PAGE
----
I had JUST graduated with a degree in Mechanical Engineering and all my friends had their jobs secure. People kept asking me what I was going to do now. Shyly, I’d tell them I was going to take a break from engineering to explore something I’ve always wanted to- cooking. Fast forward to my first job after university. I showed up to a vegan restaurant in Italy asking for experience even if it meant I couldn’t earn money (I taught English to make money on the side). The chef told me to come back the next week for a trial day and that if I didn’t have basic kitchen skills, he may not take me.
It was lunch time. Things were moving a lot faster than I was used to in my tiny kitchen at home. The first thing I had to make that day was gnocchi (and it was my first time making them!) My Italian was rusty, but I was managing. I remember he kept saying “Khalia, sei troppo lenta!” which means “you’re too slow” (I got the job though, haha) Gnocchi have a special place in my heart...so many memories attached to these soft, pillow-y potato dumplings, that you can toss in whatever sauce/condiment your heart desires.
And don’t be intimidated by them!! They’re not difficult to make at all...just follow the steps below :) (or in the recipe video: https://youtu.be/FNZsbp3TZRs)
2.2 pounds (1 kg) sweet potato
2 3/4 cups (350 g) all purpose flour
salt to taste
Boil the sweet potatoes, with their skin on, until cooked. When they are cool to touch, peel and set aside to cool completely. (*see Notes)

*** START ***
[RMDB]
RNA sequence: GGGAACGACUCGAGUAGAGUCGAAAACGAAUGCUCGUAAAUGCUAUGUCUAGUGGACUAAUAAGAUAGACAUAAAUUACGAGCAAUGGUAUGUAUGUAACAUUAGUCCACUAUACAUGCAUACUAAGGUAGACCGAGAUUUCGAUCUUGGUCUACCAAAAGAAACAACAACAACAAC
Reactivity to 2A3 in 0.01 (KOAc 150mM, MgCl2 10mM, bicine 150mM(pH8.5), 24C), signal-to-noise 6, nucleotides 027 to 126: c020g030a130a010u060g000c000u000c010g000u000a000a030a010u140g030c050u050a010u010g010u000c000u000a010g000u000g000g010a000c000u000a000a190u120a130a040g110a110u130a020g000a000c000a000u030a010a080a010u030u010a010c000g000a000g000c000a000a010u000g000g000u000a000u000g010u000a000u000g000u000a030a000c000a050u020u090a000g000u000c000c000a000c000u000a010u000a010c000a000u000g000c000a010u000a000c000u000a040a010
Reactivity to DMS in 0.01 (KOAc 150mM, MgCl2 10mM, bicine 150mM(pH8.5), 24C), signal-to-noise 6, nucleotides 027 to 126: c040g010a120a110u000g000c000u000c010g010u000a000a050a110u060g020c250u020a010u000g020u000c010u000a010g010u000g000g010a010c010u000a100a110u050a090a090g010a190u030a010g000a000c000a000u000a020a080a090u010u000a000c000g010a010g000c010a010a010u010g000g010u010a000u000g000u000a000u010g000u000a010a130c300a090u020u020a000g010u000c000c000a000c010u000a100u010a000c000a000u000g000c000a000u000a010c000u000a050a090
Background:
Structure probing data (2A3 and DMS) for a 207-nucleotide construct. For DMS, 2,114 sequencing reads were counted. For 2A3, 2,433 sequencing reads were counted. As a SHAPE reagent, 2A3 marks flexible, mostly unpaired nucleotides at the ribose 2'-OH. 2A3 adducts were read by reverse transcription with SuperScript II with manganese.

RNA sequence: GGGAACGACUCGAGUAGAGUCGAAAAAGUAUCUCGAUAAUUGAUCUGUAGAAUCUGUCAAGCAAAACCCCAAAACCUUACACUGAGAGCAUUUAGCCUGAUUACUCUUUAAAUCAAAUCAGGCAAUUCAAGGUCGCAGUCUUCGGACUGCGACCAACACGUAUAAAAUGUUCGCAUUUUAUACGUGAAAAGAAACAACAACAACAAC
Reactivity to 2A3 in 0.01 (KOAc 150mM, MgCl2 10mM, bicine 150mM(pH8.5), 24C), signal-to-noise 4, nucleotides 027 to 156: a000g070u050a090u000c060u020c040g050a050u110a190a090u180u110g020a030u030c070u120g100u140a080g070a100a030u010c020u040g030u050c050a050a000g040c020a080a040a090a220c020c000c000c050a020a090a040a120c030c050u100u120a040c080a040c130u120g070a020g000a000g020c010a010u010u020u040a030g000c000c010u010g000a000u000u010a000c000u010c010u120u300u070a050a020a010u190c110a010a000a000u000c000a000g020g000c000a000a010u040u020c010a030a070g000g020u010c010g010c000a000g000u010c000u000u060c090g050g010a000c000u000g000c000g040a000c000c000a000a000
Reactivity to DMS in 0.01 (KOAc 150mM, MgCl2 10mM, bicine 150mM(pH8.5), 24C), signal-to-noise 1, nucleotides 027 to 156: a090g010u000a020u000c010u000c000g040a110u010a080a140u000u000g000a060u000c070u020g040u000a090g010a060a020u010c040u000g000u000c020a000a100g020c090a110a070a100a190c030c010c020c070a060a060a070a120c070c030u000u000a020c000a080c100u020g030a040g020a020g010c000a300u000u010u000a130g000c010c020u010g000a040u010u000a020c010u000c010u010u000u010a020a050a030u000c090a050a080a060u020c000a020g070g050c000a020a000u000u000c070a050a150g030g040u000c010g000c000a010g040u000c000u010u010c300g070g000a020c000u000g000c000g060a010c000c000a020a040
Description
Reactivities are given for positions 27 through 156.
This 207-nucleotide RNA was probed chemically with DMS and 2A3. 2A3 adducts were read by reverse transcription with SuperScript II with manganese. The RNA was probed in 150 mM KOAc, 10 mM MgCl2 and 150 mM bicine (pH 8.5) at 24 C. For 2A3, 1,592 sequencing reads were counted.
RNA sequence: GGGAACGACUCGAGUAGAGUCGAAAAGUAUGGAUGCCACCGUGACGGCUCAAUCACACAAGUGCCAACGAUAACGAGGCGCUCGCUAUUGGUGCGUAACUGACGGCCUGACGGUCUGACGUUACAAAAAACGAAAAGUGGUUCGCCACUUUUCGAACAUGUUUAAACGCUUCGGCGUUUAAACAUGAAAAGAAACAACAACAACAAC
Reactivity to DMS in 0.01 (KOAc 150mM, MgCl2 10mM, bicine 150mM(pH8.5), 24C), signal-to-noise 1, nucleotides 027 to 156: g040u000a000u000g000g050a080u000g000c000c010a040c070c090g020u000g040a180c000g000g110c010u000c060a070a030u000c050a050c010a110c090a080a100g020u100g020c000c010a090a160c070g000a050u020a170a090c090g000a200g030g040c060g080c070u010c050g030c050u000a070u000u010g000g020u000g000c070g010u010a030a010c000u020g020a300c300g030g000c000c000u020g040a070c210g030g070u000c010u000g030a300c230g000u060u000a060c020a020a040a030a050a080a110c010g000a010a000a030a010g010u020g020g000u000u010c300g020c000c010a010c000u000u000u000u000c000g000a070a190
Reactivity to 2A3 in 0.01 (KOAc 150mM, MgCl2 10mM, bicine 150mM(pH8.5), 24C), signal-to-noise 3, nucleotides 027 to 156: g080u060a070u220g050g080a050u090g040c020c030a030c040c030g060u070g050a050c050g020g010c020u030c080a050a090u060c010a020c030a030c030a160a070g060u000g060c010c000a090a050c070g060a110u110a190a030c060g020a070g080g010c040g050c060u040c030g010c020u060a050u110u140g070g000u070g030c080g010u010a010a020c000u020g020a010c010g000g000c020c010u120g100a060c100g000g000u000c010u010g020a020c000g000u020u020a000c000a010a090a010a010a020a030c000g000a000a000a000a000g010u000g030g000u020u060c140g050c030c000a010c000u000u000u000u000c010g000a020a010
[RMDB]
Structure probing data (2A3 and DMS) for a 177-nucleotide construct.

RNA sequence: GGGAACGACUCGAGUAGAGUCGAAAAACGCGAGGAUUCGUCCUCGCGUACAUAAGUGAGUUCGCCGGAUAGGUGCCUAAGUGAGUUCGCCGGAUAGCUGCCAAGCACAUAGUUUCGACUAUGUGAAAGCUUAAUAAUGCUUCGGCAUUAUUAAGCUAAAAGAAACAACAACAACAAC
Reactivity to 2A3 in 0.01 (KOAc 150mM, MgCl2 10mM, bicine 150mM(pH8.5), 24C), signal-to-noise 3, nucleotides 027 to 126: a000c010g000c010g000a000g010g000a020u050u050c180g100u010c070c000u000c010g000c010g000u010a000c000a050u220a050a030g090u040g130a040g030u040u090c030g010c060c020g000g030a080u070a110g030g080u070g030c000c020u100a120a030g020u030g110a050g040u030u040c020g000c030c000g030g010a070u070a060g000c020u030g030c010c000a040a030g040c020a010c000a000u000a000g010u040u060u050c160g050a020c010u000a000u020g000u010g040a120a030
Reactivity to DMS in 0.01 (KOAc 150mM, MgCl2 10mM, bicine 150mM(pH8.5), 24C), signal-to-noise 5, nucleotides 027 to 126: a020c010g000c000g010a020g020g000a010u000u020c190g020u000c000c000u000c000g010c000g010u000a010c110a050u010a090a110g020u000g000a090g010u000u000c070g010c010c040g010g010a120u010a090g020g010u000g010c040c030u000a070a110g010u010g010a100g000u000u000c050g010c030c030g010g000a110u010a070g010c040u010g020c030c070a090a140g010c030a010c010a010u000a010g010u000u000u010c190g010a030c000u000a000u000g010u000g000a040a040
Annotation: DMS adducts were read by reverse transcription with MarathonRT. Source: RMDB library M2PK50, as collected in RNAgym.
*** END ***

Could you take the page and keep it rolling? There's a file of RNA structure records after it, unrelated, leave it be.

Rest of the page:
Flour two baking sheets or trays and set aside.
Mash the sweet potatoes as smooth as you can. Incorporate the salt and flour, then knead until a smooth dough forms. It should be soft, but not sticky.
Divide the dough into smaller pieces. Flour your surface, then take each piece and roll into a long rope about 2 cm in diameter. Use both hands to roll it, simultaneously moving them from the center of the "rope" to the ends. Cut 2 cm pieces to get your gnocchi.
Lightly coat the gnocchi in flour before spreading them out on the baking sheets. (**see Notes)
Roll the gnocchi over the back a fork, applying a little pressure, to form the infamous ridges. (You can completely skip this step. It takes some time if you're making a lot of gnocchi)
Cook the gnocchi in salted boiling water in batches, not all at once. You'll know they're ready when they float up to the surface.
Drain and add to your favourite sauce or condiment.
*Cooking the sweet potatoes with the skin on and letting them cool completely reduces the amount moisture in them. This means we won't have to add as much flour to form a dough, resulting in soft, pillowy gnocchi.
**Gnocchi stick together very easily, so don't pile them on top of each other and ensure that both they and the surface you're placing them on are lightly floured.